Two back-to-back studies show that the eyes are not only the window to the soul, as the saying goes, but also an early marker of pathological changes that affect the brain. Alzheimer’s and Parkinson’s diseases would be detectable in the eyes long before the first symptoms of these neurodegenerative diseases.

The decline of cognitive functions and visual acuity are two major problems associated with aging: it is predicted that by 2050 the number of people affected by dementia will increase from 50 to 132 million, while that of people with blindness will increase from 38 to 115 million.

Some observations suggest that these two conditions do not develop independently, but may instead be related. For example, autopsy studies carried out on people affected by Alzheimer’s disease have shown the presence of significant damage to the optic nerve and retina of these patients. A link between cognition and vision is also suggested by an analysis of data acquired by two large American studies (more than 30,000 participants in total), which shows that the risk of being affected by a loss of visual acuity is 2 to 3 times higher in people with cognitive dysfunction. However, these studies do not make it possible to determine whether the loss of vision is the cause or the consequence of the decline in cognitive functions.

Vision problems herald Alzheimer’s disease

To better establish the sequence of events linking these two phenomena, an American research group undertook a prospective study (the Salisbury Eye Evaluation Study), among 2520 people aged 65 to 84 years. The visual acuity of the participants and the presence of cognitive dysfunctions were measured by clinically validated tests (the grids of the Early Treatment Diabetic Retinopathy Study for vision and the Mini-Mental State Examination (MMSE) for cognition). By measuring these parameters over an eight-year period, the researchers were able to establish a correlation between the deterioration of vision during this period and the decline in cognitive functions. On the other hand, when they analyzed the results in the opposite way, that is to say by associating cognitive decline with a decrease in visual acuity, the correlation was much weaker, suggesting that it is vision problems that precede cognitive loss, not the other way around.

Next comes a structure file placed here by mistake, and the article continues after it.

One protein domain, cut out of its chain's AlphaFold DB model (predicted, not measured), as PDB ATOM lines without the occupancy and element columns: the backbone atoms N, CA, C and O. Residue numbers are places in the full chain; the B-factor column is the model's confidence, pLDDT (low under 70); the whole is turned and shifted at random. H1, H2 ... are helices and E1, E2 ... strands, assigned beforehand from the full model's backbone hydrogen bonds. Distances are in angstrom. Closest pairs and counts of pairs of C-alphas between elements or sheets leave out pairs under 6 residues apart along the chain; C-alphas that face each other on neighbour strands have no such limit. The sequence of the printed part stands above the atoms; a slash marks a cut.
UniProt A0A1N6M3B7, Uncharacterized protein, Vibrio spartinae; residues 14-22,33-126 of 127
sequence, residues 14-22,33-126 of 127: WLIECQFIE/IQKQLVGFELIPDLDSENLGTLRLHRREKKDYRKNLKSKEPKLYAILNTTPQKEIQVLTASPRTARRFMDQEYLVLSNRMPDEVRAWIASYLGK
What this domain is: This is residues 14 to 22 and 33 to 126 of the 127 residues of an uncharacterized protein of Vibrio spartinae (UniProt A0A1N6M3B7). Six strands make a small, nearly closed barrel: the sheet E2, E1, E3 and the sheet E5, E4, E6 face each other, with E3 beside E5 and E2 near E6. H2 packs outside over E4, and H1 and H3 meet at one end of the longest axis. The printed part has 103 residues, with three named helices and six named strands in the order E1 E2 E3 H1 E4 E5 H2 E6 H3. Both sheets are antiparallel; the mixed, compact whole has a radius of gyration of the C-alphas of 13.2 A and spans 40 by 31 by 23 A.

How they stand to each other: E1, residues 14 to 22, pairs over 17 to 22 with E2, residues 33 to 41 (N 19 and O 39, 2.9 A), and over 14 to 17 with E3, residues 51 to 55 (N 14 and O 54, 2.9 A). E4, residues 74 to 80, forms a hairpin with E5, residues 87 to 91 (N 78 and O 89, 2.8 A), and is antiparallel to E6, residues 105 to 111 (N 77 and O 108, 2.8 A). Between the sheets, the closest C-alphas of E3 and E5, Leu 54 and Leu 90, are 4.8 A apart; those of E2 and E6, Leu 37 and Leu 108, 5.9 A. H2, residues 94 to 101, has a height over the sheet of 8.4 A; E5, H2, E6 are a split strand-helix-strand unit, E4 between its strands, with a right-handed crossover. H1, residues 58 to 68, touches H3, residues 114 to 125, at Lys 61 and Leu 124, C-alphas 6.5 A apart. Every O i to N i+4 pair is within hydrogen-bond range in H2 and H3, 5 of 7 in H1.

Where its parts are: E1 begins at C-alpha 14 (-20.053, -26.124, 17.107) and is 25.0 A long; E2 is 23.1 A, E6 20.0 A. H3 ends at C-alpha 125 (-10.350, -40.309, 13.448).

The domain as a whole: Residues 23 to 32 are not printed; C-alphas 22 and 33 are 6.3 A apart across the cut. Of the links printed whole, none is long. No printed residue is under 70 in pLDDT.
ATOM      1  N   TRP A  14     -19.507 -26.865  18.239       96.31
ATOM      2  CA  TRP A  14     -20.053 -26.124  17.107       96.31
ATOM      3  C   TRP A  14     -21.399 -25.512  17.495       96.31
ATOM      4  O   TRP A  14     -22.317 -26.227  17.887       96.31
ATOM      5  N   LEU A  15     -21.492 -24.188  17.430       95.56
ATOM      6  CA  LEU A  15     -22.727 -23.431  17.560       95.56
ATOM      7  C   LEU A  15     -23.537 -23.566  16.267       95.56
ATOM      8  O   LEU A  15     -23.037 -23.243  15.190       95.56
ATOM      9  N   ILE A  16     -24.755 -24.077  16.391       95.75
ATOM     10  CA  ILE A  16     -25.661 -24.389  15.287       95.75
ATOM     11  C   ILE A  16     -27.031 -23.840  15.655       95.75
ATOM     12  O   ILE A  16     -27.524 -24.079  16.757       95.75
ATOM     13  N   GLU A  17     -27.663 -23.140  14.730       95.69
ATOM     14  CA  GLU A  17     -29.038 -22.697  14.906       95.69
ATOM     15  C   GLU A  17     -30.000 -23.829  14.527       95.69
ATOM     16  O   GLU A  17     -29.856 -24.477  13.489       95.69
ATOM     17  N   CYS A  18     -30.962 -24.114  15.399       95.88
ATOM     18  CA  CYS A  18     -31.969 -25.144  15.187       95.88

According to the authors, these results suggest that the management of visual acuity problems that occur with age (myopia, cataracts, macular degeneration) could therefore represent a simple way to prevent, or at the very least slow down, the onset of cognitive dysfunction.

Thinning retina: the first stage of Parkinson’s disease

Another ocular anomaly which has been associated with certain neurological disorders such as Alzheimer’s disease, multiple sclerosis or even Parkinson’s disease is the thinning of the retina. To better characterize this phenomenon, researchers used the technique of optical coherence tomography to precisely measure the thickness of the retina of 49 patients suffering from Parkinson’s disease, and compared the values ​​obtained with 54 healthy people of the same age. (mean age 69). They discovered that thinning of the retina could be observed in the early stages of the disease and was correlated with the severity of neurological damage. According to the authors, this measurement could represent a diagnostic tool for Parkinson’s disease from its earliest stages and thus facilitate the management of patients.


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